Trump pledges support for Nigeria’s fight against Boko Haram; Trump urges Buhari to remove barriers to US trade; A reporter asked the Nigerian president about Trump’s ‘shithole countries’ comment; Nigeria’s Relationship With U.S. Crucial to Success for Africa’s Biggest Economy; Some African nations are ‘very tough places to live’ – President Trump; Trump Asked Nigeria To Support US-Canada-Mexico Bid To Host 2026 World Cup . . .
US President Donald Trump and Nigerian President Muhammadu Buhari hold a joint press conference in the Rose Garden of the White House on April 30, 2018 (AFP Photo/SAUL LOEB)
US President Donald Trump pledged stronger support for Nigeria’s fight against Boko Haram jihadists on Monday, while demanding greater trade access to Africa’s largest economy.
After a meeting with Nigerian President Muhammadu Buhari, the first leader from sub-Saharan Africa invited by Trump to the White House, Trump said he was prepared to sell helicopters to Nigeria in addition to light fighter aircraft already agreed.
Nigerian President Muhammadu Buhari & American President Donald Trump
“These new aircraft will improve Nigeria’s ability to target terrorists and protect civilians,” Trump said during a joint press conference in the White House’s Rose Garden.
Asked when the first deliveries of equipment — including a dozen A-29 Super Tucano light fighter aircraft and unspecified helicopters — would take palce, Trump replied: “Very soon.”
“We’re getting them approved. Part of the problem is you weren’t allowed to buy helicopters in our country and now you are; I worked that out,” he added.
“We make the best military equipment in the world. And our friends can now buy that equipment.”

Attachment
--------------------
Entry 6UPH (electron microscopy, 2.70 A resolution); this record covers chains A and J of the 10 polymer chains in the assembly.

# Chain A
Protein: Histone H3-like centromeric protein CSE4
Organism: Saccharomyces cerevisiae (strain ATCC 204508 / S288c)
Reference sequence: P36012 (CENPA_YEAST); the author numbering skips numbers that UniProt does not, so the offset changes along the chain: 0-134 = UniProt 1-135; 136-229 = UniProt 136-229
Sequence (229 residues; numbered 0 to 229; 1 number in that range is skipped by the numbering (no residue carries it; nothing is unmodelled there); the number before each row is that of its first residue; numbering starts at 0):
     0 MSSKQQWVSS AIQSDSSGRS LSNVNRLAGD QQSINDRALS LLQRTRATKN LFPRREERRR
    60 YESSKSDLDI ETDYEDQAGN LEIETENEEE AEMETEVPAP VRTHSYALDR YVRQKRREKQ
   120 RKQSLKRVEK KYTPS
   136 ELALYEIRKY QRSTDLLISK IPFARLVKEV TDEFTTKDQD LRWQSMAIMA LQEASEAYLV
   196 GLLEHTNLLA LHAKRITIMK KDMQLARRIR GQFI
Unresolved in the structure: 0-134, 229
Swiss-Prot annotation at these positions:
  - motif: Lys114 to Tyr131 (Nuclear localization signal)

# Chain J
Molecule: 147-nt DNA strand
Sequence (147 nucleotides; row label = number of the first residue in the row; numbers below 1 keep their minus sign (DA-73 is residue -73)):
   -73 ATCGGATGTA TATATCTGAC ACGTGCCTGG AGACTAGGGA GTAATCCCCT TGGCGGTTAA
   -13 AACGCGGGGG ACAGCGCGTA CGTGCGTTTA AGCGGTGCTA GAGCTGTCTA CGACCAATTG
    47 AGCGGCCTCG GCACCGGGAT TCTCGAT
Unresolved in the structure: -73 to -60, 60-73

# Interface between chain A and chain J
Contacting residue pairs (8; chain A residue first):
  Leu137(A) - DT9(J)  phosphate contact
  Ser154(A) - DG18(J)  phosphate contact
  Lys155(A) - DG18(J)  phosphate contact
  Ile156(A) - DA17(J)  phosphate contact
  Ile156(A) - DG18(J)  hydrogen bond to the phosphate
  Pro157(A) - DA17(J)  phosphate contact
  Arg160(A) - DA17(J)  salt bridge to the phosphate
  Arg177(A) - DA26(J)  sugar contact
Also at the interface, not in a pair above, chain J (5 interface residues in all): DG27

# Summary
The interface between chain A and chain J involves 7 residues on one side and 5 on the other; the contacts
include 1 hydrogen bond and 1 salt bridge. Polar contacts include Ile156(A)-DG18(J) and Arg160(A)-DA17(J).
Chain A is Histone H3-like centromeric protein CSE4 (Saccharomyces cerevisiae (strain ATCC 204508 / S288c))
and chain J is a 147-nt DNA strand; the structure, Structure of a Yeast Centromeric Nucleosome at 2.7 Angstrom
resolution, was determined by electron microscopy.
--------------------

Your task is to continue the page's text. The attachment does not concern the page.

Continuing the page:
Buhari, visiting the United States on a mission to drum up more counterterrorism support and US business investment, thanked Trump for Washington’s support to help rebuild the country’s northeast, which has been under assault for nine years from Boko Haram.
“The United States of America has been to date the biggest contributor to the humanitarian response,” said Buhari.
And Buhari diplomatically brushed off the controversy over Trump’s alleged branding of Nigeria and other African nations as “shithole countries” in a January rant over immigration.
“I’m very careful with what the press says, other than about myself,” Buhari told reporters.
“I’m not sure about the validity or whether that allegation against the president was true or not. So the best thing for me is to keep quiet.”
US President Donald Trump said Monday that he urged Nigeria’s President, Muhammadu Buhari, to remove trade barriers to allow additional US investment into Nigeria.
Trump noted that the United States sends more than $1 billion in foreign aid annually to Nigeria and said it should get something in return.
‘‘We think that we are owed that,’’ Trump said at a joint White House news conference with Buhari, the first African leader to visit him at the White House. Trump said the United States ‘‘will be investing substantially in Nigeria if they can create that level playing field.’’
During a joint press conference Monday between US President Trump and Nigerian President Muhammadu Buhari — the first African president Trump has hosted at the White House — a reporter asked about that crass epithet Trump reportedly used to describe African countries. President Trump had said African countries are “shithole countries”